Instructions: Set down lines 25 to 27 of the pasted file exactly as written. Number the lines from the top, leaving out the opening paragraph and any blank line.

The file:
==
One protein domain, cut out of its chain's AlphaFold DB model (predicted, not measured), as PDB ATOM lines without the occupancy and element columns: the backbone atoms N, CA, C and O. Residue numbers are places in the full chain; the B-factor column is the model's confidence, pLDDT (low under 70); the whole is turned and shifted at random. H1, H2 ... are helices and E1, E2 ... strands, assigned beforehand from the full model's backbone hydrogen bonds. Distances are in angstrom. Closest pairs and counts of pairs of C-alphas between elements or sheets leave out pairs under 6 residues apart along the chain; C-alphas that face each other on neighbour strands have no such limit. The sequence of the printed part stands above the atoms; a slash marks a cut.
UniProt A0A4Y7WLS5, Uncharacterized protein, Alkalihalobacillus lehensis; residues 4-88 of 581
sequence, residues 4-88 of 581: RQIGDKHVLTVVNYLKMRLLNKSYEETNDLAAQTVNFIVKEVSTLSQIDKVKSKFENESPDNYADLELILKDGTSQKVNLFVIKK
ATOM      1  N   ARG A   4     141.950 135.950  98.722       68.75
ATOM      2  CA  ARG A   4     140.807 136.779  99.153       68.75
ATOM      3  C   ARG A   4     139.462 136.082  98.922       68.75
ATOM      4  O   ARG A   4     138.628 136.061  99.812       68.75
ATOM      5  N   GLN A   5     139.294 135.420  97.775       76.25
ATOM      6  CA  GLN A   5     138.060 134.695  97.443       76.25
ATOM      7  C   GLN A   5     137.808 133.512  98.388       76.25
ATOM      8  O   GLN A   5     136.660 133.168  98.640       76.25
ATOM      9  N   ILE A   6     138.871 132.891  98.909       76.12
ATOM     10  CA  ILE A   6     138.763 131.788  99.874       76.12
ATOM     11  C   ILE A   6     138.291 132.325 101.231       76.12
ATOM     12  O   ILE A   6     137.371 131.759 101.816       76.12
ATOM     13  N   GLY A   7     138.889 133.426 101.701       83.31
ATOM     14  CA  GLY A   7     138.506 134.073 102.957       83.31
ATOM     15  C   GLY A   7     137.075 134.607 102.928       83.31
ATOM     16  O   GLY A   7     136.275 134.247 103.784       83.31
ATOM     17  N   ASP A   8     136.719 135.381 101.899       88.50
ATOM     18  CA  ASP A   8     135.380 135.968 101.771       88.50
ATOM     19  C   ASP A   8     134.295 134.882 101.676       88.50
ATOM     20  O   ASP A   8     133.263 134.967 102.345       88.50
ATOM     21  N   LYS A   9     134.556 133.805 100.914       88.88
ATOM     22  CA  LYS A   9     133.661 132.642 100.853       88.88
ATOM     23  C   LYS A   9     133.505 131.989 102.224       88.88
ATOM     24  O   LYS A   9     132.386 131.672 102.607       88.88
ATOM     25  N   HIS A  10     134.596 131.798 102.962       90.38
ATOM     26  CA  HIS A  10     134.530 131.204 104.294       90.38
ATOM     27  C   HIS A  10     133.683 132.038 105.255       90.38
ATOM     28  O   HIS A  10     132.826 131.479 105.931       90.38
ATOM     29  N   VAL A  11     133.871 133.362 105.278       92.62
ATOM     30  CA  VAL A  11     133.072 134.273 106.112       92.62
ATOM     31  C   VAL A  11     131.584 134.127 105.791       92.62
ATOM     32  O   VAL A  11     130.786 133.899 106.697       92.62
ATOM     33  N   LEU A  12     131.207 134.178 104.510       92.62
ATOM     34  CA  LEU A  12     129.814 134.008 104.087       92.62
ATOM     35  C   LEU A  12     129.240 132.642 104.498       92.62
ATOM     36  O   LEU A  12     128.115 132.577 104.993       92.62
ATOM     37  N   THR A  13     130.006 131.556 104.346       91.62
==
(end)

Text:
ATOM     23  C   LYS A   9     133.505 131.989 102.224       88.88
ATOM     24  O   LYS A   9     132.386 131.672 102.607       88.88
ATOM     25  N   HIS A  10     134.596 131.798 102.962       90.38